The second production, Bricktop, even in these early stages has created a charge of electricity as the word has spread regarding the love project of Mr. Lambert who admitted falling in the love with the book by the late James Haskins and his wife, Kathleen Benson. The synopsis of the book, that is still available in print, is the story of a candid, high-spirited, scrappy redhead colored girl from West Virginia and Chicago who combines her eye for talent with an American brashness and European sophistication to become the toast of two continents: That woman is, of course, Bricktop.

"When you think of great musicals you think of strong women whether it be Dolly, Mame, or Maria and with Bricktop you have that," stated entertainment attorney Jonathon Herzog, a longtime friend and associate of Mr. Lambert and one of the invited guest who toasted the upcoming production. "With a name like Ada Beatrice Queen Victoria Louise Virginia Smith," he added,   "How could it not be interesting?" The story of this female in African American history, who was endearingly given the name Bricktop due to a face full of freckles and red hair, and her relationships with the noted Who's Who of the time is one the jazz world and the rest of us cannot afford to miss.

The great Jelly Roll Morton, 3rd from the left, with Ada "Bricktop" Smith to his left.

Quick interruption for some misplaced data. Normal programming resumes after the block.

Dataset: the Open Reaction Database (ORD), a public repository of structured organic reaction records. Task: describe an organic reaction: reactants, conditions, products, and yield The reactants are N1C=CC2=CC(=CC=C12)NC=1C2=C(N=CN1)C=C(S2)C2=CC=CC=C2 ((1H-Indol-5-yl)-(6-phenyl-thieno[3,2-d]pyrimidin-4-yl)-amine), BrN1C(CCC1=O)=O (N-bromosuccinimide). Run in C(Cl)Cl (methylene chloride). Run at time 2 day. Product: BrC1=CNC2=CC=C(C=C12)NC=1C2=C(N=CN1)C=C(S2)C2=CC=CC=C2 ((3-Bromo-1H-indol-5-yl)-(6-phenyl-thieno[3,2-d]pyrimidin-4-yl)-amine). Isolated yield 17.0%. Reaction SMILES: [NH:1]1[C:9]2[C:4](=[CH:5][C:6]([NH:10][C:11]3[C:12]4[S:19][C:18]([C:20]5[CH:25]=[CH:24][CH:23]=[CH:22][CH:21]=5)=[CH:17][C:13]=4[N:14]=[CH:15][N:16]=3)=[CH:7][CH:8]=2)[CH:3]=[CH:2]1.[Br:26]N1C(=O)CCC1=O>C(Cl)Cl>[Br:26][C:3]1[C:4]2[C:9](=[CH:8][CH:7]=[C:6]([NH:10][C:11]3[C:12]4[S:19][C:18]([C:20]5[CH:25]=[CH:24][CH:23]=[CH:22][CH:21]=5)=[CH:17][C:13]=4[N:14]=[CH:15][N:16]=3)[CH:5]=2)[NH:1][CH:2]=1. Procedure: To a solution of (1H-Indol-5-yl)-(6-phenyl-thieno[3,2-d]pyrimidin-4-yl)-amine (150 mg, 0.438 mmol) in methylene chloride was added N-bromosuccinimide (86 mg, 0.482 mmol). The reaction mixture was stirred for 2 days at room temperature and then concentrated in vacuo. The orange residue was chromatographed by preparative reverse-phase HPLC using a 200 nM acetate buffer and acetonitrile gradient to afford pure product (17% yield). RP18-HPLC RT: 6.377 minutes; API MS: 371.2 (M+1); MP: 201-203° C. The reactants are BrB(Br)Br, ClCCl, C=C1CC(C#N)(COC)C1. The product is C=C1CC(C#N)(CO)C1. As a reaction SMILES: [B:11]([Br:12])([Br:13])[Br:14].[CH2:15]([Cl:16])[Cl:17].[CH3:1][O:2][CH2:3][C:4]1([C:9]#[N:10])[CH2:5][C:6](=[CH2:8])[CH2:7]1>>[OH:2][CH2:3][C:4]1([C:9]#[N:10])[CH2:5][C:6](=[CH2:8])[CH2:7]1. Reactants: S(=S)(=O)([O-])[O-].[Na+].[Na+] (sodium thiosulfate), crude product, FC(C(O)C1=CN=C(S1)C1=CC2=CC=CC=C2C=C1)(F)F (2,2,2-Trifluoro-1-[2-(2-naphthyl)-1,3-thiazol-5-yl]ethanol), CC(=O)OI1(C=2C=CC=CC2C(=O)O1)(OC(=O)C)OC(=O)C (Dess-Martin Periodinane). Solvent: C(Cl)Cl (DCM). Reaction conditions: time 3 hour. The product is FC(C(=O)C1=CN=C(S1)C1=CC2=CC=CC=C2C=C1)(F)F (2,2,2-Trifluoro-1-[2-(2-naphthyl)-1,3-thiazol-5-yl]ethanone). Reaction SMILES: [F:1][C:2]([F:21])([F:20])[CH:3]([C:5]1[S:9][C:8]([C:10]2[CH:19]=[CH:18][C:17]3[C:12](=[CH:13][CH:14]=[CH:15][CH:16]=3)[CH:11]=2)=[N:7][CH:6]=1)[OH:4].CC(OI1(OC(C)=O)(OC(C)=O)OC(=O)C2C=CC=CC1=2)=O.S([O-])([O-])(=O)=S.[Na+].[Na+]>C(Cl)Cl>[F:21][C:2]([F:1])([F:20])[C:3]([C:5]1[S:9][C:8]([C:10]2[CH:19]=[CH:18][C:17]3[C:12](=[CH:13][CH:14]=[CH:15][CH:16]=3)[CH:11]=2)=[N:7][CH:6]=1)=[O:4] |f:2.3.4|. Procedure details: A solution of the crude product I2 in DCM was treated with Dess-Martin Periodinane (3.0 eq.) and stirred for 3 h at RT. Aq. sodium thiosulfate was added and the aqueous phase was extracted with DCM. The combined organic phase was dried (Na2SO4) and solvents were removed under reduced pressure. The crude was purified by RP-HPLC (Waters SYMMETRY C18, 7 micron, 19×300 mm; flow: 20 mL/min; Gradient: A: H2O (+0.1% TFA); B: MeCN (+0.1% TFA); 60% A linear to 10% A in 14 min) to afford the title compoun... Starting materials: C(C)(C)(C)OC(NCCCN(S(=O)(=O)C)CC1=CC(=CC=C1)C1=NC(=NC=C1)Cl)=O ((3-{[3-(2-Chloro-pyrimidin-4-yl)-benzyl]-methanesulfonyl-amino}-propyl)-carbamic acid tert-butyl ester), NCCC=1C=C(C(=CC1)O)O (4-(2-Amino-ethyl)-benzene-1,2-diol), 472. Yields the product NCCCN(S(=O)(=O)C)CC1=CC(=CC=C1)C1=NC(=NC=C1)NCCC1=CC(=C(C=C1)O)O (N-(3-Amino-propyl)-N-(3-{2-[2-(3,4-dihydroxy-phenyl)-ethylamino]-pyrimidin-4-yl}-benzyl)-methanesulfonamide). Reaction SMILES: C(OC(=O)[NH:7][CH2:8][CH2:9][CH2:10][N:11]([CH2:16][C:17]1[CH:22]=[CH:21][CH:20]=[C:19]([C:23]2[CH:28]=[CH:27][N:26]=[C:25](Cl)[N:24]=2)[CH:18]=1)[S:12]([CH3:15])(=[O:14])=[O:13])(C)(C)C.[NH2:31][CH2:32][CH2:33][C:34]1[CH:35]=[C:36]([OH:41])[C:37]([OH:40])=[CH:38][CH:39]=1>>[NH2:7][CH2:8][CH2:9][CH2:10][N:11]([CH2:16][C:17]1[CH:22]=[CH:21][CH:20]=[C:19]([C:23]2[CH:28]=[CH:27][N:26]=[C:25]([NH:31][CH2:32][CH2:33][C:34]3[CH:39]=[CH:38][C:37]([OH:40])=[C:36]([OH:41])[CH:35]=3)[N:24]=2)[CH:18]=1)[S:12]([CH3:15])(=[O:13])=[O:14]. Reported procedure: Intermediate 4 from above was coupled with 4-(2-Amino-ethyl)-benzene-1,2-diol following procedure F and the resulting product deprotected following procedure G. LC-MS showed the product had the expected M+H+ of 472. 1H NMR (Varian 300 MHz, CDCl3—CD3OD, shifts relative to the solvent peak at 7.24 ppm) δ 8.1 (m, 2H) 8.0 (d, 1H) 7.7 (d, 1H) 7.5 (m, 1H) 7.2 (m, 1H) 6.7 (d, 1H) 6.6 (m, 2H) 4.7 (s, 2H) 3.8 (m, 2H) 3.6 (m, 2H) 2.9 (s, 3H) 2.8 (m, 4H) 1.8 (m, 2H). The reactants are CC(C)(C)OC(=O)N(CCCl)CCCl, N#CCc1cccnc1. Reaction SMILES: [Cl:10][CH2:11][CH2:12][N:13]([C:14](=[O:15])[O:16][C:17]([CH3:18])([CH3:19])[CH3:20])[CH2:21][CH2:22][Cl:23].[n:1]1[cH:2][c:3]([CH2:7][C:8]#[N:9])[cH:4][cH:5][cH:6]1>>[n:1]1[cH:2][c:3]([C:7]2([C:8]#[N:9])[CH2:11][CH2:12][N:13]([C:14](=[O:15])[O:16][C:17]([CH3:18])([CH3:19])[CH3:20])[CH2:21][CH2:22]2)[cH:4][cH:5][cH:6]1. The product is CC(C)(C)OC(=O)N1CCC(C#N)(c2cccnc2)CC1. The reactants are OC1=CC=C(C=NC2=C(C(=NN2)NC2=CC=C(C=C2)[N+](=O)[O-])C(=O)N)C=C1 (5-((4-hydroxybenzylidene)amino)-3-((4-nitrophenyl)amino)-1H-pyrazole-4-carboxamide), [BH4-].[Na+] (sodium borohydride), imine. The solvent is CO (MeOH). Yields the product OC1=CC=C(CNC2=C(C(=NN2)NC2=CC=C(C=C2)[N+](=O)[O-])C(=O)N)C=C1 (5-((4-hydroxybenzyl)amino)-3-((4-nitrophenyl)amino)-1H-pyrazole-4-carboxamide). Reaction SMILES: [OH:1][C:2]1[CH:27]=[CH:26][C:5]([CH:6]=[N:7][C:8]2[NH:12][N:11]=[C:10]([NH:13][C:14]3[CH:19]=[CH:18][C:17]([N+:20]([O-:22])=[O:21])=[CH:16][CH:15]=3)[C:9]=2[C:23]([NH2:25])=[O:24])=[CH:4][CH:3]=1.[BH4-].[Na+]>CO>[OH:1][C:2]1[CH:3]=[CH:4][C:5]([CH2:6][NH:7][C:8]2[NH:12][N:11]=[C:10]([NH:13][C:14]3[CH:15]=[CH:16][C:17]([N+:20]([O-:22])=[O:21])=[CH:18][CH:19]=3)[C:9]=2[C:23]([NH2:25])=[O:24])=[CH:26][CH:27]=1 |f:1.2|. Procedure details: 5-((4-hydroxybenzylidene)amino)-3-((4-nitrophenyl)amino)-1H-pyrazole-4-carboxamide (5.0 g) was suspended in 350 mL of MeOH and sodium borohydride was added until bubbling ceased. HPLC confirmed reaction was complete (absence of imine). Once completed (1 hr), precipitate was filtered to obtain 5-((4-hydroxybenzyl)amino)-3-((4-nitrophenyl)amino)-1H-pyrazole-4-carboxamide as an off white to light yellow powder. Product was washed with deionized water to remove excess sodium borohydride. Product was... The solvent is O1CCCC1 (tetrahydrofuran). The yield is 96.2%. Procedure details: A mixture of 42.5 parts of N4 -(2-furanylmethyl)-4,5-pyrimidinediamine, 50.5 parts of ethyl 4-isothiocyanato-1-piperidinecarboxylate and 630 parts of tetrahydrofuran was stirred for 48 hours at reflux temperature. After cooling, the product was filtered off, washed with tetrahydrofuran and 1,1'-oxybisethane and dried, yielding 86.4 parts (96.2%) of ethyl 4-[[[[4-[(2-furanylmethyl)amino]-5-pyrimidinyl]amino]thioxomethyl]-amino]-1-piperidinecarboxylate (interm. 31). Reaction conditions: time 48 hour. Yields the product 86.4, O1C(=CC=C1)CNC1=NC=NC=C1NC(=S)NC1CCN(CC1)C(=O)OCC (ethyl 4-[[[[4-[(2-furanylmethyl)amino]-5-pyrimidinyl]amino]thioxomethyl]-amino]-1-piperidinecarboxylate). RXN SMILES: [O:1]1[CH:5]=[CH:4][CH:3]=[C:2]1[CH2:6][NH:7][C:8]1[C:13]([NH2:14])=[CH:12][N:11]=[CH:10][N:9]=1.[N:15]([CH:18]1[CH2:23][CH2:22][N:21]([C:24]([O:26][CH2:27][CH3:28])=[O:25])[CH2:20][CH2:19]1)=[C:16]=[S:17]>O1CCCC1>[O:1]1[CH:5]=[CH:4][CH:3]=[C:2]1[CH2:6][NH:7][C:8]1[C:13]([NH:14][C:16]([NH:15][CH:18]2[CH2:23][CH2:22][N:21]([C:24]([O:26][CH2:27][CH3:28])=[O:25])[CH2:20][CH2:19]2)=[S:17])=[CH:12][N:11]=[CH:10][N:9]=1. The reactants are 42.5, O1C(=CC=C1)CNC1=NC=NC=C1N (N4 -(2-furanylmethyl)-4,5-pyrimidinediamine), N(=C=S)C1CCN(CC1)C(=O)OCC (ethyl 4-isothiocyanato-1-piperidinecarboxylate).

She was a light skinned African American woman with ambition in a time when all that was available was colored woman's work. The boundaries of home were not big enough for her dreams. She had to expand the borders of her world and lucky for us she found a place: Paris 1924.

She was not the only disenfranchised African American that made their way to Paris. African American writer Langston Hughes was a dishwasher at Chez Bricktop.  Where ever she went legends followed. Paris was a haven for Harlem Jazz musicians and European's elite.  The smoky sounds of sultry, midnight hour jazz reminiscent of late night Paris 1924 are going to steam up the bulbs on Broadway.

To say that this era was an inspirational time is mild: It has been noted that Ernest Hemingway wrote his best work from Paris in the 1920's and he, like the Duke and Duchess of Windsor, Tallulah Bankhead, Legs Diamond and Mabel Mercer were all frequenters of Chez Bricktop's.  She, the Queen of the Cafe Society, was as much a draw as the creative spirit that held no boundaries.

The Harlem Renaissance finds a unshackled home in Paris, 1924.



The 20's in Europe was a time for celebration. Creativity in its purest sense is boundless. It brought writers with scandalous imaginations and music that floated all the way back to Harlem with invitation. Creativity has always opened the door to new ideas, free thinkers and bohemian thoughts, whispered first then spoken into movements. Disenfranchised souls thirsty for fellow free thinkers found their way to that place. The Jazz Greats always looking for a good jam met up with writers who looked through different eyes and saw a kaleidoscope of thoughts, words and ideas all in color.

This, ladies and gentlemen, along with tux, tails and top hats and the sultry sounds of midnight hour hot jazz with ladies dressed to the nines and a time that spawned a generation of greats is on its way to the Great White Way, brought to you by the producing team of Paul Lambert and Jonas Neilson.